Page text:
1 Hometown-Haines, Alaska
Day in transit from hometown to Haines. After disembarking from
your flight to Juneau, you can fly to Haines on a local air flying
service. Your remarkable flight will take you up the Lynn Canal
with spectacular glaciers flanking both sides of our airplane.
You may even see mountain goats scrambling along the knife-edged
ridges. We will all meet in the lobby of the Halsingland Hotel
in Haines at 6:00 PM and have dinner together. Afterwards, we'll
have an orientation session, discuss logistics for the trip, hand
out waterproof bags and ammo cans (for cameras), go over our personal
gear, and answer any questions. (Dinner is on your own)
Day 2 Haines-Dalton Post (Shawshe)-Arctic
After breakfast, we'll have time to make some final purchases
of equipment, and then take a van ride 103 miles over the coastal
mountains into the Yukon to Dalton Post. We go through immigration
and then proceed to Dalton Post, have lunch, load the boats, learn
about river touring and techniques, and shove off on our spirited
Tatshenshiniis small here, and we glide past black spruce, aspen,
birch and poplar. Numerous bald eagles glide overhead and omnipresent
ravens chortle from spruce boughs. A steep slate canyon and resounding
white-water provide an exhilarating touch to our first river day.
We camp on a glacial flood plain, sit around a blazing fire, and
recount the experiences of the day. (Breakfast on your own)
3 Arctic Dryas Camp to Wildflower Camp
After breakfast, we'll take a short hike and gain insight into
the unique plant and animal communities of the area. The morning
paddle takes us through rich, dense, deciduous woodlands. It is
usually in these secretive woods and serene sections of river
that beaver and moose sightings are made. At lunch, we will find
innumerable tracks of moose, deer, bear, and wolf on the mud flats.
The river valley widens and the mountains rise. Soon the spruce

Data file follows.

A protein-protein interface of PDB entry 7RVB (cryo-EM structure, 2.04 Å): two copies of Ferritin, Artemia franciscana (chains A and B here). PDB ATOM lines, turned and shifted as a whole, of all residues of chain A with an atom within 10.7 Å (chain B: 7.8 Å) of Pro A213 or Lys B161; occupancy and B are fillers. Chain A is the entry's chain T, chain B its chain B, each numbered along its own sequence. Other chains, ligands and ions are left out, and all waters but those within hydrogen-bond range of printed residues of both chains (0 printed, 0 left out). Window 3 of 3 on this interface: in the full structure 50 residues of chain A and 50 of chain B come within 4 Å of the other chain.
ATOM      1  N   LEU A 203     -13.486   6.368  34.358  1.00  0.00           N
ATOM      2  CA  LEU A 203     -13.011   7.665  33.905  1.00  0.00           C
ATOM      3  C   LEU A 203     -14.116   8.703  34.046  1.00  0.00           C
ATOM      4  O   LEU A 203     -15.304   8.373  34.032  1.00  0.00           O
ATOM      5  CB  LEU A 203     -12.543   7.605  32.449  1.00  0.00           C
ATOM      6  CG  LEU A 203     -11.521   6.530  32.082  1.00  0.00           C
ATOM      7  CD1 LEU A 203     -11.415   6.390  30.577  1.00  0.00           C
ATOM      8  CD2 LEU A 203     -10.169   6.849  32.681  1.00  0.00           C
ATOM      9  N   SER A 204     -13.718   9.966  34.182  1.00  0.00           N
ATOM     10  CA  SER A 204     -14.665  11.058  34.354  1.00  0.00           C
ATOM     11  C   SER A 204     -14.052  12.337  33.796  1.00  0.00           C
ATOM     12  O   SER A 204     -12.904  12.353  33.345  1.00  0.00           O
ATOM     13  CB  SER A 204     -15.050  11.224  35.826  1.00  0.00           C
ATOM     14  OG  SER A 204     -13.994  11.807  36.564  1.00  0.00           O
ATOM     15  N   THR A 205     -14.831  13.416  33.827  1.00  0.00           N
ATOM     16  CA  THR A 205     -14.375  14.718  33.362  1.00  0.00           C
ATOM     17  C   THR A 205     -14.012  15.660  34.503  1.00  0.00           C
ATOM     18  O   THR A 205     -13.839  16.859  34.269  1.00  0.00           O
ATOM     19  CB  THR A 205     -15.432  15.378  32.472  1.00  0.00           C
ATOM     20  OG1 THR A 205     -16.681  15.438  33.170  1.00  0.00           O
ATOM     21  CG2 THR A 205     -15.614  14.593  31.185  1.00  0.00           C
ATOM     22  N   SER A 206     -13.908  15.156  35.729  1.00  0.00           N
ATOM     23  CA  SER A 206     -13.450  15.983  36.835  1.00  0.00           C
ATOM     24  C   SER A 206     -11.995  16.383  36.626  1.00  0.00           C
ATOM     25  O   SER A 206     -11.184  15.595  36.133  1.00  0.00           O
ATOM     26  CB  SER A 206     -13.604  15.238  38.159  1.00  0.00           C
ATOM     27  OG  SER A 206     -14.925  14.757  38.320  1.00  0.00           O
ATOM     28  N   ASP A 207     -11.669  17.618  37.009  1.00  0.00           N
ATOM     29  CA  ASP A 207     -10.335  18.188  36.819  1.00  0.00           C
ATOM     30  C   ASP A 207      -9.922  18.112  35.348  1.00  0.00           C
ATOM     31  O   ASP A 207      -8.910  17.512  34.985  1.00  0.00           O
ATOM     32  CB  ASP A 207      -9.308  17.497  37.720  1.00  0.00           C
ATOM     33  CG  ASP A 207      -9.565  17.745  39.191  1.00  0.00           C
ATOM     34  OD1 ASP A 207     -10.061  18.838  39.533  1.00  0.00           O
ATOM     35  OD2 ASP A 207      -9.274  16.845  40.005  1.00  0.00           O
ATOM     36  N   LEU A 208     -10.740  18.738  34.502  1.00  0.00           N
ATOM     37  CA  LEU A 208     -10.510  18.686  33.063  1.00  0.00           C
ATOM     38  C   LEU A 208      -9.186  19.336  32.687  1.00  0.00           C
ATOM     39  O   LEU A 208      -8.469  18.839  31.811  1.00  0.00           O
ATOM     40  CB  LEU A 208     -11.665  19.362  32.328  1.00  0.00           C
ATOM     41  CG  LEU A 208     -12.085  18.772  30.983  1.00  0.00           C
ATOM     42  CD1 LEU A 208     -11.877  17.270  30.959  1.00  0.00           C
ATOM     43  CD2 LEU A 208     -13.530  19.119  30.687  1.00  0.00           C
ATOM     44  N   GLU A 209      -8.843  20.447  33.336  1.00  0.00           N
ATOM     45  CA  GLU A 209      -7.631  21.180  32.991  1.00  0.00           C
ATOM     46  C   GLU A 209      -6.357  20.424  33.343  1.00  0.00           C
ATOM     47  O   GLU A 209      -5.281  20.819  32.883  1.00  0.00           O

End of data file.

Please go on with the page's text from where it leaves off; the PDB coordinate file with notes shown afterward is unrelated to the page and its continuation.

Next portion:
forests begin to dominate the terrain and our first glaciers are
seen in the distance as we begin cutting through the Alsek Range.
At lunch we have an opportunity to appreciate the wildflowers
growing on the riverbanks and review the wildlife spotted that
morning. In the afternoon, the river picks up speed and we begin
to dance among the braided channels. We camp at Sediment Creek.
Day 4 Wildflower Camp
A layover day. We will take a long nature walk and individual
and group photographic instruction will be available. The cobbled
stones of the mile-wide alluvial fan reveal colorful sedimentary
rocks amidst the Arctic Dryas. We will then climb to a meadow
of wildflowers. Most individuals stop here, but some, may want
to climb to the high alpine tundra for views of unnamed peaks,
glimpses of mountain goats clinging to the airy heights, or chance
encounters with marmots and fox.
5 Wildflower Camp-"The Braids"
We maneuver downstream to another powerful tributary that resounds
with the cacophonous tumbling of rocks in a valley of knife-edged
cliffs. We have lunch here and take a short walk up this old glaciated
valley. Jumping back into the boats, we find that the river's
pace has suddenly increased from 4-6 MPH and we remain constantly
alert and responsive to the braiding of the river channels and
its mesmerizing backlit qualities. If we are fortunate, we may
be able to see Alaskan brown bears on the river bars. We make
camp "in the braids", just downstream of the O'Connor
River. An eagle's nest is perched on a rocky outcropping behind
our camp and dramatic views are to be absorbed in all directions.
A short hike behind camp takes us to a lake dammed by beavers
and enhanced by the presence of a resident pair of Trumpeter Swans.
6 "The Braids"- Center of the World Camp
As we spin and whorl downstream, we gain glimpses of the Grand
Pacific Glacier and other snowy peaks in the distance. On a perfectly
clear day, one can see 18 distinct glaciers during this stretch
of river. After
lunch, we glide by countless glacial streams that join the Tatshenshini
and resound with the roar of tumbling boulders. And then, we're
suddenly plummeted into a densely overgrown canyon. Adrenaline
runs high as we move around huge thumping waves. In the distance,
one can see another range of towering glaciers amid the St. Elias
Mountains. After loading up with our evening's supply of firewood,